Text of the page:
Saturday, July 29, 2006

T-Shirt #4

JT in MLPS -

My cousin Travis is a pretty smart guy. Though he doesn't come across as brilliant at first, his mechanical aptitude must be off the charts. When I see the elaborate and useful contraptions he's built from the ground up (even when he was a kid), I'm impressed. Everybody is impressed. What's even more impressive is that nobody taught him how to do this stuff. He just knows it, or has picked it up a little at a time through trial and error. But Travis had some real challenges getting through high school. Now he has steady work, but it's mind-numbing labor, far below his real ability, and pays accordingly. I think the only thing that stands between him and real employment success is that he simply doesn't know what is out there for people with his unique skill-set. And his earlier difficulties in school has undoubtedly shaken his self-confidence and made him fearful of leaving the type of low-end employment that he has known all his life.

I spent 11 years in college and graduate school before I decided I should quit being a coward and get into something real (within the last 2-3 years, I came to believe I was going the wrong way in life). That's when I dropped out and opened my own business, a business which is completely unrelated to my education, where nobody cares what initials I have after my name. I don’t know if I’ll make more money along this career path, but, five months in, a decent income is not out of the question. More important than the actual dollar value (or cost) of this decision is that I'll be earning on my own terms, on my own schedule, rather than working for someone else.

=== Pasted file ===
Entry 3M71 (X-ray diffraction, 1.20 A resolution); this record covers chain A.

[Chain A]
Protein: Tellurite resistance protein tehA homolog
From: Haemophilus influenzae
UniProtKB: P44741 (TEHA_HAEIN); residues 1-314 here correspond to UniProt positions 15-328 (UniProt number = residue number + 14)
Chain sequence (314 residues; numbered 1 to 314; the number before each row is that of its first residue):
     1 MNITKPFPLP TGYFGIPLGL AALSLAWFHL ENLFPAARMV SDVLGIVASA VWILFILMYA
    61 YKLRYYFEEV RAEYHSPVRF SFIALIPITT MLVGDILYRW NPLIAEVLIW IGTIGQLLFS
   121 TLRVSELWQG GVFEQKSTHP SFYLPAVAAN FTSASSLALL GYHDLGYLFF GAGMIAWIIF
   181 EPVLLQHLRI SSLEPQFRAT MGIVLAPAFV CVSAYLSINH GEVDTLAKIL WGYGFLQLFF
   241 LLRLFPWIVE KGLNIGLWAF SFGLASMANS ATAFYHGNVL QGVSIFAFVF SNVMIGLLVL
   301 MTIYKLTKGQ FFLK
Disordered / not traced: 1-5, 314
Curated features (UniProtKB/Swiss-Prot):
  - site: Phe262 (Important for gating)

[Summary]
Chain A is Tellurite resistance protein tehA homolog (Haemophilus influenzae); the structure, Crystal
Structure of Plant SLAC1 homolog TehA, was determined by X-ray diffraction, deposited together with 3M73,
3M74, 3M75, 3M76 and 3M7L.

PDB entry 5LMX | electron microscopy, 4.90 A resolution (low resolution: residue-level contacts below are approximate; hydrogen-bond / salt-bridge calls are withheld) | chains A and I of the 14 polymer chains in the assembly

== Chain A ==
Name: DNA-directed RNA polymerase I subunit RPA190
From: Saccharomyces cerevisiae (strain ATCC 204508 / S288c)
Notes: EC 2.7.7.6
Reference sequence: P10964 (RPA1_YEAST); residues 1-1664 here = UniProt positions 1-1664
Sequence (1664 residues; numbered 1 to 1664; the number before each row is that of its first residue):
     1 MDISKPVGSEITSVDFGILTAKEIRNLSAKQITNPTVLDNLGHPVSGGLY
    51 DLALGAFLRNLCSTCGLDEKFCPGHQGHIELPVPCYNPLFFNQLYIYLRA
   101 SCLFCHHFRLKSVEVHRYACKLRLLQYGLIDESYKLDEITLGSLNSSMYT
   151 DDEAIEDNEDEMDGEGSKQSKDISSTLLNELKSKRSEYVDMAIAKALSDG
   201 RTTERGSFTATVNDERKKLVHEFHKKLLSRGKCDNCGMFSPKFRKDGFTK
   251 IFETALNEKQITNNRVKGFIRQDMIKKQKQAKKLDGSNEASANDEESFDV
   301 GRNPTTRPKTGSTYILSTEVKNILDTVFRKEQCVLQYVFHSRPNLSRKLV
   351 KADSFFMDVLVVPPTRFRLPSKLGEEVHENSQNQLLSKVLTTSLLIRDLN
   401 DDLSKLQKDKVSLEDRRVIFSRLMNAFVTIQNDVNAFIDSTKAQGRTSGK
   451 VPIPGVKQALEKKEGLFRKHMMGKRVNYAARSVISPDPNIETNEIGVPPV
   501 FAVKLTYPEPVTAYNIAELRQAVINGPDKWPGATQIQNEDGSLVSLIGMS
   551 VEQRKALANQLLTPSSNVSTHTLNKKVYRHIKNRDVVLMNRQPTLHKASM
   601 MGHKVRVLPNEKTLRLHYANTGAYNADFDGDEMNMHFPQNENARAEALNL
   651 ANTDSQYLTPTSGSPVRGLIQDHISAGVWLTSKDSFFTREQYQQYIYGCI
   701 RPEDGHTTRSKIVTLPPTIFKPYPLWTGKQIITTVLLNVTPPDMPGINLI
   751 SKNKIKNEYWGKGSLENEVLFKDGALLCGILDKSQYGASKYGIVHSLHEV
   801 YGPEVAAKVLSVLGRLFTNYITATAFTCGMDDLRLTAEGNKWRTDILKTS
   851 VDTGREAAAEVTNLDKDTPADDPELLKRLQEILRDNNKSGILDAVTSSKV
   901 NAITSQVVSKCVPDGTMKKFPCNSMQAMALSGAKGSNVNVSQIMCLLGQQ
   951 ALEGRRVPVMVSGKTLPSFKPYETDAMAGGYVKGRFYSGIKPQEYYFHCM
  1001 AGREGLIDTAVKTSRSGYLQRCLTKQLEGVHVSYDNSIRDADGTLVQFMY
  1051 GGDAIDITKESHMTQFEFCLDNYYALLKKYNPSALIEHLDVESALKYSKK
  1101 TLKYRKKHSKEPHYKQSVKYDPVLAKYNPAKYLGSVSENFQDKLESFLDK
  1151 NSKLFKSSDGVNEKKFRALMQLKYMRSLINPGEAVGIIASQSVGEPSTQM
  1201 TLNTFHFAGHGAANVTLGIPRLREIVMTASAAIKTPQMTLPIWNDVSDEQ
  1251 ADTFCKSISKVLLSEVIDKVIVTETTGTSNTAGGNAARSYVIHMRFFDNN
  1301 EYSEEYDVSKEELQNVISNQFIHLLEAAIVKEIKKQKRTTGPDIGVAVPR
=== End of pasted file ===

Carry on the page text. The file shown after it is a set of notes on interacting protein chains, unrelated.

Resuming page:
I learned a lot of math, physics, and natural science in my 11 years of college, but I'll probably forget most of it, since I'll never use it. I don't exactly regret my education. But sometimes I think I'd have been better off taking my tuition payments* and other educational expenses to travel the country/continent/world, experimenting in real life instead of in a science lab. I probably would have learned more useful information that way, and I'd be no less prepared for my current occupation. I'd also likely be more interesting to talk to. I tried working in my field once. It was a 6-month gig that my employer called an "internship", but it was really an extended interview process, wherein they could get some work out of me before committing to actually hire me for a real position (my duties were commensurate with my education, rather than those of a low-level intern). Despite that this job was in my field, my educational attainment wasn't of much use. Sure, school gave me a certain fluency in the subject of the work, but most of what I learned in school was theoretical and beyond what I needed on the job. Most of what I needed on the job, I learned in my first month of work. My schooling isn't necessary in my unrelated business venture, and it wasn't necessary in my totally related "internship".

Formal education, or the school system that provides it to most of us, exists only to justify itself. Tests show that our 8th grade kids haven’t yet attained a sufficient mastery of diagramming sentences. So the education system sets about emphasizing the process of diagramming sentences. Test scores improve in this area, and everybody pats themselves on the back for a job well done. Now a new generation of future 8th grade English teachers can proceed, knowing how to torment yet unborn 8th grade students with diagramming sentences. Nobody needs to know how to diagram a sentence, nobody needs to be able to divide 1047.4 into 367,896,528 by hand, and nobody needs to memorize the chief exports of Ghana. But that’s the kind of crap I learned as a young student, and I suppose I believed it was going to be important someday.
The trivia I learned in more advanced courses in college and graduate school was even less useful.

I’m not saying a formal education is a bad thing. It isn’t. I'm just saying that it isn't as important as it is billed to be. At its best, it’s training for a career. At its worst, it’s mindless, time-killing, redundant, self-serving rote memorization of trivia. Usually, it's some mix of those two.

*My tuition was actually covered by a scholarship in college and by assistantships in grad school, but, to make a general point, I'm writing as if that wasn't the case.

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